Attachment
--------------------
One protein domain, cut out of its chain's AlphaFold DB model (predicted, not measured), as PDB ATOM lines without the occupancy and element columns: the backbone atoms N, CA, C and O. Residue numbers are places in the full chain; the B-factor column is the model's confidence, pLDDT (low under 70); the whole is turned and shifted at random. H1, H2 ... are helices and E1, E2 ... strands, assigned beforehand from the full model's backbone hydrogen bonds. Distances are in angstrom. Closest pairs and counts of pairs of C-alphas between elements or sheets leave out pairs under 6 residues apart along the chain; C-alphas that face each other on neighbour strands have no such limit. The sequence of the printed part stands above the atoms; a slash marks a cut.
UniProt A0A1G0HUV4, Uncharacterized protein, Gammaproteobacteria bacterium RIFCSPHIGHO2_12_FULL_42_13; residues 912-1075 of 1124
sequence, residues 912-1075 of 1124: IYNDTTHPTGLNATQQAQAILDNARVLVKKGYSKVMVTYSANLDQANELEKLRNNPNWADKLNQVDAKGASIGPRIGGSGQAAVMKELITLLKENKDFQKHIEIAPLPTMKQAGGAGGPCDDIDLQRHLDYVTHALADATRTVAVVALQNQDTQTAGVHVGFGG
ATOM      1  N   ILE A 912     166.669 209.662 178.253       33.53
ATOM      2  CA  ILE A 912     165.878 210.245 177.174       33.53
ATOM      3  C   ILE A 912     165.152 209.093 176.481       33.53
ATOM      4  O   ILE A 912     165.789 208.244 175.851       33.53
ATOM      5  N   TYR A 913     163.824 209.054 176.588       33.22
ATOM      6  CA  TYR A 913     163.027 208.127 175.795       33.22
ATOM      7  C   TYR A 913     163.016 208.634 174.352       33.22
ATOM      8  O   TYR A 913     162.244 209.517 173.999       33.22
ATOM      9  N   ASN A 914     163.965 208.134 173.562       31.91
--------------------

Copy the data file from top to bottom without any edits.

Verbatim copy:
One protein domain, cut out of its chain's AlphaFold DB model (predicted, not measured), as PDB ATOM lines without the occupancy and element columns: the backbone atoms N, CA, C and O. Residue numbers are places in the full chain; the B-factor column is the model's confidence, pLDDT (low under 70); the whole is turned and shifted at random. H1, H2 ... are helices and E1, E2 ... strands, assigned beforehand from the full model's backbone hydrogen bonds. Distances are in angstrom. Closest pairs and counts of pairs of C-alphas between elements or sheets leave out pairs under 6 residues apart along the chain; C-alphas that face each other on neighbour strands have no such limit. The sequence of the printed part stands above the atoms; a slash marks a cut.
UniProt A0A1G0HUV4, Uncharacterized protein, Gammaproteobacteria bacterium RIFCSPHIGHO2_12_FULL_42_13; residues 912-1075 of 1124
sequence, residues 912-1075 of 1124: IYNDTTHPTGLNATQQAQAILDNARVLVKKGYSKVMVTYSANLDQANELEKLRNNPNWADKLNQVDAKGASIGPRIGGSGQAAVMKELITLLKENKDFQKHIEIAPLPTMKQAGGAGGPCDDIDLQRHLDYVTHALADATRTVAVVALQNQDTQTAGVHVGFGG
ATOM      1  N   ILE A 912     166.669 209.662 178.253       33.53
ATOM      2  CA  ILE A 912     165.878 210.245 177.174       33.53
ATOM      3  C   ILE A 912     165.152 209.093 176.481       33.53
ATOM      4  O   ILE A 912     165.789 208.244 175.851       33.53
ATOM      5  N   TYR A 913     163.824 209.054 176.588       33.22
ATOM      6  CA  TYR A 913     163.027 208.127 175.795       33.22
ATOM      7  C   TYR A 913     163.016 208.634 174.352       33.22
ATOM      8  O   TYR A 913     162.244 209.517 173.999       33.22
ATOM      9  N   ASN A 914     163.965 208.134 173.562       31.91